These are a little simpler to explain, but a little more complicated to actually understand. Like Katherine Kuhlman, many of these people really believe they wield healing powers, right up until someone dies. At that point, many face their own inability with a certain dignity and go quietly into the night, but sadly, some go on believing in their own powers the rest of their lives in spite of the empirical evidence of their ineffectiveness.

It’s no wonder our more recent faith healers no longer tell people to take off their neck braces, chuck the meds and stop wasting time at the doctor. As people get smarter, these healings must become more and more subtle. None (or at least, none that I found) of these large, more recent, healing seminars claim to restore limbs, purify lepers or raise the dead; like I had learned to expect as quite commonplace when I was young. That would be so obvious, you’d literally have to have a real healing, wouldn’t you?

(Notice, however, that with these instances, I take issue not with God, but with the so-called healers. They’re the charlatans.)

A Small Rant:

Why does Benny Hinn have bouncers outside his crusades whose only apparent job is to ward off media who are there to interview attendees as they wait to get inside? What harm could that cause? To me, this alone would prove he knows exactly what he’s up to when he dupes the masses.

And why doesn’t a guy like Hinn just show up to a hospital and clear out its children’s cancer ward. There, they would have the technology to verify the healings, right away, and then release the kids with good conscience to go and lead normal, long, enjoyable lives. Could it be simply because they won’t let him pass around the offering plate in the waiting room?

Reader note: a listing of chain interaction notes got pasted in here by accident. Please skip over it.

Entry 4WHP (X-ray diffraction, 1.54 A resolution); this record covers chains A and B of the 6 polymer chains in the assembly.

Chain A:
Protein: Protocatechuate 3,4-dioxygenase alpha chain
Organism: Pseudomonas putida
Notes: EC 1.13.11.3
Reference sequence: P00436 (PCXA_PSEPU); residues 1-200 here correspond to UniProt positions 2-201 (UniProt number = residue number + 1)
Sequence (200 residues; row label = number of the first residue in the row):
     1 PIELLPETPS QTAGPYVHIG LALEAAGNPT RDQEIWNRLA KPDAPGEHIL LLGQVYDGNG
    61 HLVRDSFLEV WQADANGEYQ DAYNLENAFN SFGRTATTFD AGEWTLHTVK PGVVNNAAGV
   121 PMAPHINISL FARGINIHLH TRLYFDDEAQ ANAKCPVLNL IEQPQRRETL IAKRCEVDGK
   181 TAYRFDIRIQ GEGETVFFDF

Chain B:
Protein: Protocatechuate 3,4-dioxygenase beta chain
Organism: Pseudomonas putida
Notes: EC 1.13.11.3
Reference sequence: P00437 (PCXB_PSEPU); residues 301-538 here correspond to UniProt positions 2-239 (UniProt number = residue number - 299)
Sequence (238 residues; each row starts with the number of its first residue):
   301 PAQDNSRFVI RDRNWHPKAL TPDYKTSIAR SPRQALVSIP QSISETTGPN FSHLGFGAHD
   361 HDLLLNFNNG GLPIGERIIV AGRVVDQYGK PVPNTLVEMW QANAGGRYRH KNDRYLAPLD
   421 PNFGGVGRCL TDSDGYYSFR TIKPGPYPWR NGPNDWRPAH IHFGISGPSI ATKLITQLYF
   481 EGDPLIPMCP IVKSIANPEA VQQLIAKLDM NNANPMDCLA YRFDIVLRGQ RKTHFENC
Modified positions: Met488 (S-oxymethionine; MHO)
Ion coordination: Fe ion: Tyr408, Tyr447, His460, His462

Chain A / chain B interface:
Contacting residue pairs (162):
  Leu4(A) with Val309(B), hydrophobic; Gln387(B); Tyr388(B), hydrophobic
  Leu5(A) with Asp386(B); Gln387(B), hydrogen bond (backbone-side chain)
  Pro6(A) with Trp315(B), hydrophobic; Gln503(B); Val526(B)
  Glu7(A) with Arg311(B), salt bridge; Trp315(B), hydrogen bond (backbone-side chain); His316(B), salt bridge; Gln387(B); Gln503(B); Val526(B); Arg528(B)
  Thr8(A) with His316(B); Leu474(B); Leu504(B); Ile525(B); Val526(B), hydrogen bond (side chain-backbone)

Obviously the answer because there’s nothing to him whatsoever. I’ve already demonstrated that, medically speaking, he has passively killed more than he’s actively healed.

Alright, the horse is officially dead. I can move on.

And I know, I’m beginning to sound cynical. Strike that. I am cynical. But can you blame me? My upbringing tells me that healing is a fact of Christian life, but my inability to find real evidence of healing is distressing. Once again, healing is one of the few aspects of Christian life that should be provable without argument or logic.

Here’s a picture of John Doe after the lawn mower chopped off his foot, and here is John Doe, foot intact with not a scar to be seen. And here’s the picture of John with the baffled doctor. Miracle. Done.

Well, at one point I sort of let this one go. Around the time I started attending Bible college in 2001, actually. For some reason, the fire died out and I decided to move on. It wasn’t until early 2007 that I would once again pick up this quest to understand healing in a modern context.

That will be the jumping off point for my final post in this series, and I will take a look at not only what Bible says about healing, but what the modern church has done to rectify the problems that a (literal) Biblical stance creates.



  1. i completely agree.

    But what about when you hear stories from people you really respect. Stuff like the speakers needed for a sermon only working at church and so forth.

    I was told this by some one who was touring the Philippines.

    I dont think god intervines into our universe any more. He is outside of time, why then would he come into our time to change stuff.

    No, the only answer is that being outside of time he can know what will happen. Giving him a kind of controll, but without any real “miracle”

    I do not believe in miracles, yet i trust my friend who went to the Philippines what he said is true. He would not lie.

  2. ADJ: